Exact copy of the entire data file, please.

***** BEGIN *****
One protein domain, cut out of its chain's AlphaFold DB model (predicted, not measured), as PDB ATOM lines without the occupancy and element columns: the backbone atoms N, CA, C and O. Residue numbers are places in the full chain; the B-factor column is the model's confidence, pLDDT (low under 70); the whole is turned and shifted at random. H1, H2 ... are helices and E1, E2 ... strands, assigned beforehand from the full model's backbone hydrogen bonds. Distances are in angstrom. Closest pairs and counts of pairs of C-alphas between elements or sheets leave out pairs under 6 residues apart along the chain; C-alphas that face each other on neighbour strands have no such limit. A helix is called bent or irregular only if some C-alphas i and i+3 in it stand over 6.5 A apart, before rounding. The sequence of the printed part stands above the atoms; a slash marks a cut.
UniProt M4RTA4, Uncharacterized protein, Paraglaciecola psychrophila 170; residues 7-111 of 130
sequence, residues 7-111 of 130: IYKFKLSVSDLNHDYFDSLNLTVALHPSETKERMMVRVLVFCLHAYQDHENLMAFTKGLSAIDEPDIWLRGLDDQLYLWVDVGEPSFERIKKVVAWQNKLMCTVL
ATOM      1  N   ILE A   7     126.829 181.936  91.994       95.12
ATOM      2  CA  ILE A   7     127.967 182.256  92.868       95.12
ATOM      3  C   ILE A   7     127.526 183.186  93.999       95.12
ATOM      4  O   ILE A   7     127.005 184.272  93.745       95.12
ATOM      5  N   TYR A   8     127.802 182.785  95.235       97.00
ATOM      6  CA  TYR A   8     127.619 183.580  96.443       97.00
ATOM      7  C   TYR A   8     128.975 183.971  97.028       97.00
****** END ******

One protein domain, cut out of its chain's AlphaFold DB model (predicted, not measured), as PDB ATOM lines without the occupancy and element columns: the backbone atoms N, CA, C and O. Residue numbers are places in the full chain; the B-factor column is the model's confidence, pLDDT (low under 70); the whole is turned and shifted at random. H1, H2 ... are helices and E1, E2 ... strands, assigned beforehand from the full model's backbone hydrogen bonds. Distances are in angstrom. Closest pairs and counts of pairs of C-alphas between elements or sheets leave out pairs under 6 residues apart along the chain; C-alphas that face each other on neighbour strands have no such limit. A helix is called bent or irregular only if some C-alphas i and i+3 in it stand over 6.5 A apart, before rounding. The sequence of the printed part stands above the atoms; a slash marks a cut.
UniProt M4RTA4, Uncharacterized protein, Paraglaciecola psychrophila 170; residues 7-111 of 130
sequence, residues 7-111 of 130: IYKFKLSVSDLNHDYFDSLNLTVALHPSETKERMMVRVLVFCLHAYQDHENLMAFTKGLSAIDEPDIWLRGLDDQLYLWVDVGEPSFERIKKVVAWQNKLMCTVL
ATOM      1  N   ILE A   7     126.829 181.936  91.994       95.12
ATOM      2  CA  ILE A   7     127.967 182.256  92.868       95.12
ATOM      3  C   ILE A   7     127.526 183.186  93.999       95.12
ATOM      4  O   ILE A   7     127.005 184.272  93.745       95.12
ATOM      5  N   TYR A   8     127.802 182.785  95.235       97.00
ATOM      6  CA  TYR A   8     127.619 183.580  96.443       97.00
ATOM      7  C   TYR A   8     128.975 183.971  97.028       97.00